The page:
One might have expected William Moore and others to have followed up the good, early start in New Brunswick, but such was not the case. Although the name Christmas Census was applied to some reports in 1908 and 1924, by involving more than one day they cannot be considered normal counts. The second actual Christmas Count [the first one similar to today's counts] in New Brunswick did not take place until 1937, at Kent Island off Grand Manan. From the mid 1940's through the early 1950's there were sporadic counts at a few places in the southern half of the province. From 1956 through the 1960's, encouraged by the late W. A. Squires through his provincial museum newsletter, Nature News, counts were conducted annually in an increasing number of New Brunswick areas. Now, in the late-1990's, about 1000 participants spend 1500 hours afield, travel about 13,000 km and report from nearly 500 bird feeders in 45 areas of the province. Usually, they find a total of from 120,000 to 140,000 birds of about 125 species. Over the years, 210 species have been reported on count day by New Brunswick Christmas Counts with an additional 15 found during the count period.

Winter is a difficult time for birds in New Brunswick. The weather is often severe and the food supply limited. Most insect-eating birds and many waterbirds migrate south to milder climates. Those that remain with us or come here from farther north are hardy birds able to withstand cold temperatures, if they can obtain enough food. Our winter birds survive by feeding on fishes, molluscs, seeds, fruits, the dormant stages of insects, or small mammals and birds.

During winter, the variety of birds in most habitats of New Brunswick is small. However, their numbers vary considerably from year to year; if a particular food, for instance spruce seeds, is in good supply certain species may be numerous. (That was the case in the winter of 1998- 1999.) Urban/suburban areas with lots of trees, shrubs, and bird feeders, and mixed and coniferous forests offer the best inland birding at this season.

Fresh water and the sea along the northern and eastern coast of the province are mostly frozen except where there are strong currents or warm water discharge from an industrial plant. The Bay of Fundy remains unfrozen, except for loose, shifting ice floes in its upper reaches. The outer bay has varied populations of waterbirds in winter, but elsewhere interesting locations are few and variety and numbers small.

The ten most numerous land birds recorded on Christmas Bird Counts in New Brunswick from 1991 through 1995 were: European Starling, Black-capped Chickadee, Evening Grosbeak, Common Redpoll, Rock Dove, Snow Bunting, American Crow, American Goldfinch, Mourning Dove and Blue Jay. Numbers of Snow Buntings and especially of Common Redpolls vary greatly from year to year. In fact redpolls often will not be among the ten most common and Tree Sparrow will. Of these birds, only Black-capped Chickadee and Blue Jay are likely to be reported on almost every count, as is the less numerous Common Raven.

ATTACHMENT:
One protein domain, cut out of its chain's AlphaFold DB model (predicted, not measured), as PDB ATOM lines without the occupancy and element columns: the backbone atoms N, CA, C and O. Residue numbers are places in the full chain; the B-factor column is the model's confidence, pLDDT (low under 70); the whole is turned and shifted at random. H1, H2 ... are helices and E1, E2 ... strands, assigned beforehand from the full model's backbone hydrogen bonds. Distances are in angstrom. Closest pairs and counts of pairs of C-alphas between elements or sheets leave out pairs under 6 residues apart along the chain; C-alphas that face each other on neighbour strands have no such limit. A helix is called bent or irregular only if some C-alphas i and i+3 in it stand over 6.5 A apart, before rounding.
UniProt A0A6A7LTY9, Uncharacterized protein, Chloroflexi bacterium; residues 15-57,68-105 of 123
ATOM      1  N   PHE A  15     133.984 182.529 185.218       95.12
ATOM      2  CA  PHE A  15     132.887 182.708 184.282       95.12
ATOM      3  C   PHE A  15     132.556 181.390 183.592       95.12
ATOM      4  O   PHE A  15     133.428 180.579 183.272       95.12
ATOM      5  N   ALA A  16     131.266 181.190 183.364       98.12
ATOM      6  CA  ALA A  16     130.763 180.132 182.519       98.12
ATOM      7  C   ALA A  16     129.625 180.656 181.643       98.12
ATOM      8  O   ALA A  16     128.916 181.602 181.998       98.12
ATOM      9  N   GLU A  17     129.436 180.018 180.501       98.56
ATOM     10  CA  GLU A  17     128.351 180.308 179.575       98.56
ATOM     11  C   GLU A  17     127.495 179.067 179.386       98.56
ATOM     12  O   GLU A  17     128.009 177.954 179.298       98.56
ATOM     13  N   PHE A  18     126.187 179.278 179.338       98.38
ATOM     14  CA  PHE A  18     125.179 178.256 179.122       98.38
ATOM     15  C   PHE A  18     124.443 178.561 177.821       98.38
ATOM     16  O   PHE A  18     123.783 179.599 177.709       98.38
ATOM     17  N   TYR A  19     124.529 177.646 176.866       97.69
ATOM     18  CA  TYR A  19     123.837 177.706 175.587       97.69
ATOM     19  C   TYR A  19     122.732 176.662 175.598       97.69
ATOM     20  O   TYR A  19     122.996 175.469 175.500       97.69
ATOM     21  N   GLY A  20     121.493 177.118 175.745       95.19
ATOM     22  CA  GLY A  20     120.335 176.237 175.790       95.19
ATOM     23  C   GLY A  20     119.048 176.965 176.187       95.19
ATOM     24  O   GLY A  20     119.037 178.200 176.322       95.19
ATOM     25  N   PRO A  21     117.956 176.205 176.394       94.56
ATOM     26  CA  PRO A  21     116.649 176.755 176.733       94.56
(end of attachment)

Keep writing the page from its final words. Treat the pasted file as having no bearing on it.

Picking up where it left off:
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The totals counted are usually higher than any other species
in New Brunswick

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(photo: David Christie)

Among water birds, the ten top species were: Herring Gull, Great Black-backed Gull, Black-legged Kittiwake, Common Eider, American Black Duck, Oldsquaw, Common Goldeneye, Iceland Gull, Mallard and Razorbill. Over the years, New Brunswick counts have revealed population changes in many species. Mainly there are annual fluctuations of moderate proportions, but some species, especially the finches, exhibit periods of scarcity punctuated by "invasion" years, when they are much more numerous than usual. Long-term increases or declines of certain species may be apparent to birdwatchers, but the Christmas Bird Count permits a numerical expression of these changes and suggests less obvious trends that we might otherwise overlook.

In New Brunswick Christmas Counts the most conspicuous changes have been a four-fold increase in Evening Grosbeaks during 1960-85 and of Bald Eagles since 1985 and the appearance and subsequent considerable increase of Mallards and Mourning Doves since the mid-1960's, and of House Finches since the late 1980s. On the other side of the coin, a few Gray Partridge were seen regularly 1960-68 but only once since. Smaller changes are indicated for Blue Jay (70% increase 1960-72), Common Raven (50% increase 1960-72, 25% decline 1972-85), Black-capped Chickadee (50% increase since 1985), Boreal Chickadee (65% decline 1975-85), and House Sparrow (70% decline since 1985).


(photo: Mary Majka)

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Birders scanning the mouth of Letete Passage at Greens Point in the Blacks Harbour count area

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And so it is, that this Christmas season, we will once again follow Frank Chapman's suggestion to "hie [us] to the fields and woods" to "spend a day with the birds" and report our results. Snow, rain, high winds, or bitter cold won't stop us; buoyed by the birdwatcher's perpetual hope of making a discovery, we'll be continuing a long tradition!